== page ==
In these circumstances, if the person isn't genuinely interested, it may be best to implement a policy of not even trying to explain or justify.  Just say your glad your life is so interesting to them but you need to get back to your job. 
 

Luke

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lovesupreme said:
It's good to get things out.
Were they asking you during the work time or break time?
 

lovesupreme

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Gamliel said:
Were they asking you during the work time or break time?
I've had instances of both.

Adela said:
In these circumstances, if the person isn't genuinely interested, it may be best to implement a policy of not even trying to explain or justify.  Just say your glad your life is so interesting to them but you need to get back to your job.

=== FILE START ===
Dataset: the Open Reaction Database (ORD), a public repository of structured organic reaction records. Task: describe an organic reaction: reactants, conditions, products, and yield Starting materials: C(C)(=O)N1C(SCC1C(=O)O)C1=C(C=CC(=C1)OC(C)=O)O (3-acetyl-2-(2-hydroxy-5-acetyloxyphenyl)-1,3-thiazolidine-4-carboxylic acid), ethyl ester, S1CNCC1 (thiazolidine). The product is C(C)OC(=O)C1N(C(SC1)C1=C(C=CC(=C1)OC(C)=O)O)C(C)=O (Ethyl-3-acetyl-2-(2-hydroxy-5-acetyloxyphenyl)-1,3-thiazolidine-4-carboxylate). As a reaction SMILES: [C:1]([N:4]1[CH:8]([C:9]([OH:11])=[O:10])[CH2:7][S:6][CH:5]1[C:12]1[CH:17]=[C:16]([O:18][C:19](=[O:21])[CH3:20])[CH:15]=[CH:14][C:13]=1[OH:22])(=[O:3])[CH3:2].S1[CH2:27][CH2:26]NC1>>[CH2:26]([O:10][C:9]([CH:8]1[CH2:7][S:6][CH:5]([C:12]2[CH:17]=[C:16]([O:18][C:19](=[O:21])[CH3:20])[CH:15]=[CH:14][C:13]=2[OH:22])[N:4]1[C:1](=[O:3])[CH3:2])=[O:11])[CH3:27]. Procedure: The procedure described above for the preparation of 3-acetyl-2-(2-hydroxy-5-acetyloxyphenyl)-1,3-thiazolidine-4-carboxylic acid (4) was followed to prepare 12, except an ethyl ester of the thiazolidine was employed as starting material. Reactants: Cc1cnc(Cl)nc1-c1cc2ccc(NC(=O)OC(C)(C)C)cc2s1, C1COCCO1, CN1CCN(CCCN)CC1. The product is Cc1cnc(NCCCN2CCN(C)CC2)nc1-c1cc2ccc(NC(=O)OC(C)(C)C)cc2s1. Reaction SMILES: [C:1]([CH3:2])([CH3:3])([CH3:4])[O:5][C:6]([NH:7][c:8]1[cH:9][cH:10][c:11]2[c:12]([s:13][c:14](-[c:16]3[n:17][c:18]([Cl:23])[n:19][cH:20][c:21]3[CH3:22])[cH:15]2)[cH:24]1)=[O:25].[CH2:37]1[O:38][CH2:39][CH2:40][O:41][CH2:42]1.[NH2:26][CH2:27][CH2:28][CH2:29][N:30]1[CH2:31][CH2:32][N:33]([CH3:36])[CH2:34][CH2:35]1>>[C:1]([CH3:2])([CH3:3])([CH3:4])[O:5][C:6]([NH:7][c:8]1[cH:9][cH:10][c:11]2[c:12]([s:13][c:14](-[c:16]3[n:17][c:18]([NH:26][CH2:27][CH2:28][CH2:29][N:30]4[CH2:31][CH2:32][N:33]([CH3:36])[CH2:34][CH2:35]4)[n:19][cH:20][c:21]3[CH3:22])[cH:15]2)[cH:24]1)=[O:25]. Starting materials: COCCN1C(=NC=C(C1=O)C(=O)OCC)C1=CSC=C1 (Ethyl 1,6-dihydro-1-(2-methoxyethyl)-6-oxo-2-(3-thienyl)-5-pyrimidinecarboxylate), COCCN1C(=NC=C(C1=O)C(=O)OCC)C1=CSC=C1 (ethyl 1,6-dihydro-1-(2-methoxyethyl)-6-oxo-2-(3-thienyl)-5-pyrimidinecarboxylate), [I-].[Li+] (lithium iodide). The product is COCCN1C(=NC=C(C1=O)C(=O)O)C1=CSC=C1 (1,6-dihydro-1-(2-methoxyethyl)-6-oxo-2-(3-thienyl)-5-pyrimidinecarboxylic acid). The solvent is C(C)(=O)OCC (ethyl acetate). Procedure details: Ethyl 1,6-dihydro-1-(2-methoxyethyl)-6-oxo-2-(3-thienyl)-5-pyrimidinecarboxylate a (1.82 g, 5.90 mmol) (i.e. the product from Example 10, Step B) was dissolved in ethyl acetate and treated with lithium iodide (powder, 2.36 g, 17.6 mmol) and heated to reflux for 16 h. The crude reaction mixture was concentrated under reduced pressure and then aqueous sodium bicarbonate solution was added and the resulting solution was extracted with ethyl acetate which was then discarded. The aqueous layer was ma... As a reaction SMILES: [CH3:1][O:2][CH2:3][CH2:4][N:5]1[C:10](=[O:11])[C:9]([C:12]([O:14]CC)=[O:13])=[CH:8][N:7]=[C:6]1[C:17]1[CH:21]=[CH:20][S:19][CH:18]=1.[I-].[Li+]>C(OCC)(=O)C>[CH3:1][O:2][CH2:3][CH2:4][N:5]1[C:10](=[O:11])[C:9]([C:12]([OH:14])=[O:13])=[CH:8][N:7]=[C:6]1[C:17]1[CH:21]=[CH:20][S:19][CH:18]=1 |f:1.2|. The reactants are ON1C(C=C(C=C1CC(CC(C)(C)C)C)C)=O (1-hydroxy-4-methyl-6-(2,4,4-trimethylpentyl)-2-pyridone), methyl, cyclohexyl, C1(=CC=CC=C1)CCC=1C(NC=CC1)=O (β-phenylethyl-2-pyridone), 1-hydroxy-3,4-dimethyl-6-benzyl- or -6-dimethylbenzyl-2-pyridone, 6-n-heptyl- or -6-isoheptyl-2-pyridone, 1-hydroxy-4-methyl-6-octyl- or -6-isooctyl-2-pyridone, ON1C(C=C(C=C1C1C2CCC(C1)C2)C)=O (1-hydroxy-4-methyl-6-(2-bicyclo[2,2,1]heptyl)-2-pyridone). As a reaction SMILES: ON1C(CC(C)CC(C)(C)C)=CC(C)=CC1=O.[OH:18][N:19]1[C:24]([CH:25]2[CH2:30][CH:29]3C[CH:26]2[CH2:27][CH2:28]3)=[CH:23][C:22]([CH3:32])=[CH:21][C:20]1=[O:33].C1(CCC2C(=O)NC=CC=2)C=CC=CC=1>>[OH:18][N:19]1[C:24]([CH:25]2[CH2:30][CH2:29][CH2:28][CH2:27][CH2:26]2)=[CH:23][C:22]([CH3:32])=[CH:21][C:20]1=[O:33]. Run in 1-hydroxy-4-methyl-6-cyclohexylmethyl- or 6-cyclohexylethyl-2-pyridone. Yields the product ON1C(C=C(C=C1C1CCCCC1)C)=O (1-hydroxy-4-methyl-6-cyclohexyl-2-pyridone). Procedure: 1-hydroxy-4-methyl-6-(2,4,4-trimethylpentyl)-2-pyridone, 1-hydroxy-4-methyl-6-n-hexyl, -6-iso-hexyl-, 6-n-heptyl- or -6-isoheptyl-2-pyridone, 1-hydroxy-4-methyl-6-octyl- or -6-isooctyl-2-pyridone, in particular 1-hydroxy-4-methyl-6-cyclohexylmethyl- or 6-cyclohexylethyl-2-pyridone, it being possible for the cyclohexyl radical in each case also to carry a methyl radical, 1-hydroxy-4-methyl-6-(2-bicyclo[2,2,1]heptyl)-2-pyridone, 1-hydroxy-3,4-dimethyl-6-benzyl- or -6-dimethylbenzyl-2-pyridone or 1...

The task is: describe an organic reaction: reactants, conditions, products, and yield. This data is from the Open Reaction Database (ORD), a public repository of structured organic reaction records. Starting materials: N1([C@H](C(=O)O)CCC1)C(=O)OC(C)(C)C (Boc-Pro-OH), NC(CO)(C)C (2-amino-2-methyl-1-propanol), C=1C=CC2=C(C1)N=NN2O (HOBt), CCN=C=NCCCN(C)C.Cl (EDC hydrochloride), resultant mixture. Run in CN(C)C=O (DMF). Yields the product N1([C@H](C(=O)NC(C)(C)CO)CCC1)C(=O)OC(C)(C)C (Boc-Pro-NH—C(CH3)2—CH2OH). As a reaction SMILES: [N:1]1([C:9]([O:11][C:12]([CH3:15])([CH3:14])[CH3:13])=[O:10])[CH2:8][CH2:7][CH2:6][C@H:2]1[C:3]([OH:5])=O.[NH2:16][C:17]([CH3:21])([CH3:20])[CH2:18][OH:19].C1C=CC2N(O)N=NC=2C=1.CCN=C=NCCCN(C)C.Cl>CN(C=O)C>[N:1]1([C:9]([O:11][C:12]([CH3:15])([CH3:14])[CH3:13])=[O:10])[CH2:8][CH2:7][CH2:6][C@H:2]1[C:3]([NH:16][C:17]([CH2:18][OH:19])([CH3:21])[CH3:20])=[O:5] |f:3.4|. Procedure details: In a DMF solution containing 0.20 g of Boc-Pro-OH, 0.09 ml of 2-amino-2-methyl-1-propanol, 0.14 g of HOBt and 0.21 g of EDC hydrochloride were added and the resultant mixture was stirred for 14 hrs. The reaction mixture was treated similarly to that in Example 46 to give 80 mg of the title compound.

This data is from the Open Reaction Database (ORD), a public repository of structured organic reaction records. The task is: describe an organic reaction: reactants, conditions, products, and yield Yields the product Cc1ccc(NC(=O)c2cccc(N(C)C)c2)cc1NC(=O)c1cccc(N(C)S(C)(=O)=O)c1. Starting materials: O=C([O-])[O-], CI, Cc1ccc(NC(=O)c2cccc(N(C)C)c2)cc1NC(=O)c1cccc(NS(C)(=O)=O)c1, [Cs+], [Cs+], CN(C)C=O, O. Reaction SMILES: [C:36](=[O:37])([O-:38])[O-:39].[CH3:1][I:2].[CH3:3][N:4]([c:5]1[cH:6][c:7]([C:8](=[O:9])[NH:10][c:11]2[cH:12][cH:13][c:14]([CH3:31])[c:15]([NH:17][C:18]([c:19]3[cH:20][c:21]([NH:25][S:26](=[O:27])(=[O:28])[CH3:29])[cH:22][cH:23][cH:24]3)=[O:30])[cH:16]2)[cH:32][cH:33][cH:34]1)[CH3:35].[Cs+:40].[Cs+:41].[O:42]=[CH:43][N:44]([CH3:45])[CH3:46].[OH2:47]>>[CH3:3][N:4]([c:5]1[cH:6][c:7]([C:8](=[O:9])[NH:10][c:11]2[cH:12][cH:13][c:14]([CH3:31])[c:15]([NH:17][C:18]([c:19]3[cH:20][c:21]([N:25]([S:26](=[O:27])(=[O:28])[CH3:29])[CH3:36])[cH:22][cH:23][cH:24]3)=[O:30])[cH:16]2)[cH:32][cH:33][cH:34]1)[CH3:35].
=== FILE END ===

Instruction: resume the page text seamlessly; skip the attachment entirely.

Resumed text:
This is good advice, thanks. But to be honest, I was just venting.
 

Luke

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Pertaining to break time, I agree with Adela.  Invite them to a Liturgy.  If they continue to question, tell them that you have limited time on break.  You need to refresh yourself during break in order to do well on the job.
 

Adela

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lovesupreme said:
Gamliel said:
Were they asking you during the work time or break time?
I've had instances of both.

Adela said: